Many of us had a favorite car in school, and if we were lucky enough to find one we could afford, we got to drive it through our teen years. Others wait until later in life and seek out that one vehicle they longed for when they were young, and build the vehicle they always dreamed about having.
Then there’s John Nutt, from Bonsall, California, who bought his truck in 1975 when he was in high school to haul a trailer. He liked the truck so much he daily drove it for a decade before parking it. “Who doesn’t love a truck?” was his answer to the proverbial ‘why?’ question. He said he always loved trucks and likely picked that up from his father who had his own truck.
His 1955 Chevrolet 3200 pickup was a pretty sweet ride to be cruising in back in the 1970s, and while everyone else was trying to trade their big vehicles in for a smaller economy car, he just kept driving it for a few more years. But then it was parked, and there it sat for nearly 30 years until he made a decision: either sell it, or fix it up and drive it again. From the looks of things, he made the right decision.
Getting The Show On The Road
We caught up with John at a local car show here in Temecula, the Classic Car Craze show held every year at the Big Horse Feed Store. Adjacent to the store is the Corn Maze, where they carve a Veteran-themed message into the cornfield and let the kids go crazy running through the maze.
The thing that initially caught our eye about John’s pickup was the subtlety of the ghosted flames, and the contrasting engine compartment. Fortunately for us, the hood was up and we got to see it, otherwise we might have just taken a couple of pictures and walked right past.
Approaching the Frosty Green big-window truck, we noticed the lack of a shiny or black radiator, as John decided to have it powdercoated to match the engine compartment, along with the mounting brackets and shroud. It’s an approach we rarely see, but John says that so far it’s been keeping the engine cool.
He drives the truck a few times each week since he got it on the road in August of this year; he still has some plans to finish the interior and add a set of custom wheels. We can’t blame him for getting it out on the road before it’s done – which is hardly noticeable. But don’t we always say that project vehicles are never done?
The interior that he plans to finish soon already has a great start. Of course, the vitals are always necessary so a Dakota Digital cluster keeps track of what’s happening under the hood. Keeping himself comfortable in the cab is done with audio from Custom Autosound, and cold air from Vintage Air. John didn’t want us to spend much time photographing the interior, but we can tell he’s doing it right with insulation and sound deadening.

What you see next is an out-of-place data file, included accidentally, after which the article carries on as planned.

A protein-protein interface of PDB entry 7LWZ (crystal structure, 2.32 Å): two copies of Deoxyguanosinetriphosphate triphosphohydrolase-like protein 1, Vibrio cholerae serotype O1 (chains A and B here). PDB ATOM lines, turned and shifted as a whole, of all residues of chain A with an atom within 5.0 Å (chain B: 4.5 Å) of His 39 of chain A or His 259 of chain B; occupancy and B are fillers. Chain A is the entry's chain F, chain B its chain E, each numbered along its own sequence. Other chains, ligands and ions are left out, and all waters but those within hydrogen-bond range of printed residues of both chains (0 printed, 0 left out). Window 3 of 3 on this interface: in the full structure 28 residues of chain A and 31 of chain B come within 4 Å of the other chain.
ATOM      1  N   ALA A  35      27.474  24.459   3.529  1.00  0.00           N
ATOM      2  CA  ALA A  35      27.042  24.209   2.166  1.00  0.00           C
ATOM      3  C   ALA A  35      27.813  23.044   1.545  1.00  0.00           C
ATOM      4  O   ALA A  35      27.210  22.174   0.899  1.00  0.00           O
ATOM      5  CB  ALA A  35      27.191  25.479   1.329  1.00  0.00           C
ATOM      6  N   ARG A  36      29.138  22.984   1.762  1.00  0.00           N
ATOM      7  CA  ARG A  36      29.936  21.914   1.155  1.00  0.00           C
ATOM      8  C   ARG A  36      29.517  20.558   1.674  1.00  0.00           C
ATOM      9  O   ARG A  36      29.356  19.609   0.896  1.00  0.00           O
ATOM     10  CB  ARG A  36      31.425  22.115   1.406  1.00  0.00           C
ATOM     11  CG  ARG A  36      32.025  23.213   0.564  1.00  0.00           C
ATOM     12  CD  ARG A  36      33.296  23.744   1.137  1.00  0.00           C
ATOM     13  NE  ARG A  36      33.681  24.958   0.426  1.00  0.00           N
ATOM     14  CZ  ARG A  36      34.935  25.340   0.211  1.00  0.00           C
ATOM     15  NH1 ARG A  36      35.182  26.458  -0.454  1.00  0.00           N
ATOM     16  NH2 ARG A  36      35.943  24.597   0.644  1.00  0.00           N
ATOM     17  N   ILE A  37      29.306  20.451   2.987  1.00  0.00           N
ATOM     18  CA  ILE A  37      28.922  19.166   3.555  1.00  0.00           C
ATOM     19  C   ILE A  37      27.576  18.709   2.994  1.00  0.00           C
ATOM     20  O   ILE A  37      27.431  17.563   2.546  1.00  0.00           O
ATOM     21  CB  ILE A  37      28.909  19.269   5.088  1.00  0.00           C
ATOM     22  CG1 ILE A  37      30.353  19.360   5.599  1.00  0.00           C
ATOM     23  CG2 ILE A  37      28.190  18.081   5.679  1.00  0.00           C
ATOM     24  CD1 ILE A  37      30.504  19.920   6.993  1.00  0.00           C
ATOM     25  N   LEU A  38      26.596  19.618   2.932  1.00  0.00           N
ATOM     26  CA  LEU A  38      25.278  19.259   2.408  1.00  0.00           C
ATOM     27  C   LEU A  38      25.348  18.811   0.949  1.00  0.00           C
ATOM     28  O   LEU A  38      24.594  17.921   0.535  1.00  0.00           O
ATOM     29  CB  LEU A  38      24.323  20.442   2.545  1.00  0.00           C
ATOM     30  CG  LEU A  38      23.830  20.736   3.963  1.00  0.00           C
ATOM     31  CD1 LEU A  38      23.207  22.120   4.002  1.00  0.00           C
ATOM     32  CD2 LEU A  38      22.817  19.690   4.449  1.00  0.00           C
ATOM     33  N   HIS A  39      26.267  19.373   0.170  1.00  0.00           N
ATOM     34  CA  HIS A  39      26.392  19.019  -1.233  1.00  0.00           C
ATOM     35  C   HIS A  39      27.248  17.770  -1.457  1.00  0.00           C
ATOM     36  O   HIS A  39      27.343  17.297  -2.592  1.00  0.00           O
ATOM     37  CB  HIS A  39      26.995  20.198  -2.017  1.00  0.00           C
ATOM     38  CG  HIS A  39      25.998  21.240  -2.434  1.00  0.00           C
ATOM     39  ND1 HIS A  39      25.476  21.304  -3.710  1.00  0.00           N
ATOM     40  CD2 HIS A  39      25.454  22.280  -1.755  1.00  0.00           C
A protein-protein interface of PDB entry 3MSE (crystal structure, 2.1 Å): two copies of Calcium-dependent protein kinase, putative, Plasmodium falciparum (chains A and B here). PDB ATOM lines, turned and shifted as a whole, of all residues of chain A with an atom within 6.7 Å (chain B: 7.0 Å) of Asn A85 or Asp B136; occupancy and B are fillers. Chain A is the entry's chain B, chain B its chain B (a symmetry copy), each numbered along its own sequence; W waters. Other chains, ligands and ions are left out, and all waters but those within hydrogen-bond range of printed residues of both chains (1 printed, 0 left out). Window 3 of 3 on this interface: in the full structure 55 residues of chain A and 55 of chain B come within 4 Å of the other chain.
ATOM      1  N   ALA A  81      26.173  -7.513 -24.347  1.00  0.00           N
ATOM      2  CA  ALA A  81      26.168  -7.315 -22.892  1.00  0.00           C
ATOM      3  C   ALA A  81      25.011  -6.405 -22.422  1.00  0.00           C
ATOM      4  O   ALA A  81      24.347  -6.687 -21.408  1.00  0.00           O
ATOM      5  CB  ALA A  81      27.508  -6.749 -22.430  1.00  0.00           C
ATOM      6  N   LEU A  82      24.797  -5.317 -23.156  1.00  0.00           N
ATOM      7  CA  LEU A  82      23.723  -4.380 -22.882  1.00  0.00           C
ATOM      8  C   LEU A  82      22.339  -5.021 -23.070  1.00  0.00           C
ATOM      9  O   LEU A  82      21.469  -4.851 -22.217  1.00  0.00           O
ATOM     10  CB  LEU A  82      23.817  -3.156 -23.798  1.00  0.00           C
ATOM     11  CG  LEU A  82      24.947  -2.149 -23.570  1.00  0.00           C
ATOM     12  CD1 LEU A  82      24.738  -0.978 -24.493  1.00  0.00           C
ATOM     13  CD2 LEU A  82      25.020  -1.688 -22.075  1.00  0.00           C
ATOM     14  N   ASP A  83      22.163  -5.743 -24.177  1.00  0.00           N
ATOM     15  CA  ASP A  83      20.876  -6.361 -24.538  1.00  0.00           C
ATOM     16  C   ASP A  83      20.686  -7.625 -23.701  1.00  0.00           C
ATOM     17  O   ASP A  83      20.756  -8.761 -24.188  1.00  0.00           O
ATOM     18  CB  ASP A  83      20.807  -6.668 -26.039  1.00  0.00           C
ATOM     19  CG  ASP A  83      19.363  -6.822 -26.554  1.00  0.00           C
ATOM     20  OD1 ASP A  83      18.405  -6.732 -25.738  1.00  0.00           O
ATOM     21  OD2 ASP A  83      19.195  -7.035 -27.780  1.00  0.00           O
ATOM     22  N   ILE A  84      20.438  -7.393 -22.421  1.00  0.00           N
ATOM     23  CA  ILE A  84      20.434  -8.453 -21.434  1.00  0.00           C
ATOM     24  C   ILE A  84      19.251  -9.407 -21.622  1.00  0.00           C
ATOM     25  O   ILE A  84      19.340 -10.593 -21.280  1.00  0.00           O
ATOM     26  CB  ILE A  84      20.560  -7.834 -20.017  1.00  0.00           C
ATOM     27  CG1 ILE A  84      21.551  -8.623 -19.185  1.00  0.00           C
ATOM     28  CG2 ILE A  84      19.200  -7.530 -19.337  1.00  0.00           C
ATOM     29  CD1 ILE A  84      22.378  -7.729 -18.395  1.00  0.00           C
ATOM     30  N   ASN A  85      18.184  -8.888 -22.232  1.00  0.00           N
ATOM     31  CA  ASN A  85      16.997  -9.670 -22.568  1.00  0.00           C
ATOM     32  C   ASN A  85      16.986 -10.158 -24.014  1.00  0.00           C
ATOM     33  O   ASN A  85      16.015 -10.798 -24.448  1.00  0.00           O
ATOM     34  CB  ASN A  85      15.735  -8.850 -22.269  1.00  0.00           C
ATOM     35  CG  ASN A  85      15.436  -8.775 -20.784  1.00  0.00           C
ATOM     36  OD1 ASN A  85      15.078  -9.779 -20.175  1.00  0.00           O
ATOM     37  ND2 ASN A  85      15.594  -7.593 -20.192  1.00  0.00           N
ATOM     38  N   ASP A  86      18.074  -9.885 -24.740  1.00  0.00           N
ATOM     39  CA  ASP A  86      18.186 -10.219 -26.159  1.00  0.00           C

Outside, other than the obvious ghosted flames in Chameleon paint, John removed the badging and hood emblem, installed tubs, and filled in the antenna mount. To help make the look even smoother, the stake pockets were closed up and the tailgate chain mounts removed and the fuel filler was filled in and moved to the rear fender.
This ‘work truck’ has become quite the street truck with all of that work done, which makes perfect sense when you start looking at the drivetrain. The Chevy 327 small-block has received its own share of go-fast parts to give the truck a true street truck presence.
Ditching the typical carburetor found on old trucks like this, John opted for something a little more fuel friendly in the form of a Holley Terminator TBI fuel injection, which clearly is going to help out with the fuel mileage mated to a 4L80e overdrive transmission. But even with EFI this truck is no slouch.
A Holley dual-sync distributor is lighting the fires via an MSD 6A ignition module, and an Edelbrock intake helps deliver the air and fuel mixture to the cylinder heads. Inside a Crane camshaft gives the small-block a little more pep, aided by a set of Hooker Headers. Keeping everything fastened together, John relies on none other than ARP Fasteners, you can never go wrong there.
Under the truck, TCI Engineering is giving the old Chevy a firm stance with a coilover IFS and parabolic leaf springs in the rear. The pavement pounding duties are handled by a Moser 9-inch rearend with narrowed axles and 3.70 posi. Stopping power is done with a 4-wheel disk brake setup, and to keep the truck from rolling during some planned burnouts is a Hurst Line Lock.
As we mentioned, the rolling stock is on the parts list, replacing the Cal Chrome 15×7 and 15×10 wheels. We’re looking forward to what John has planned out for the next phase of his gorgeous project to add to the 2.5 years he’s spent building it so far.
Fortunately, it started as a straight truck with no rust, so that left him to take care of the very pleasing aesthetics, which John’s performed all himself – other than that awesome paintwork and powdercoating. He’s even plumbed the brakes, fuel, and transmission lines, as well as rewired the electrical, making this a true hands-on build – the kind we like.
Since the truck has only been on the road for a couple of months, it hasn’t seen too many shows, which John attends primarily to check out other trucks. Did we say he’s a truck lover? He did manage to pick up a Top 20 award at the recent show he attended, not too bad considering it’s still on its maiden voyage.
What would you change about this truck, if anything? We get the feeling that as he drives it a little more he might start the project gears turning again and who knows… perhaps that 409 Chevy engine that seems to be calling out his name. But he’s a true truck enthusiast, and he’s done this one right.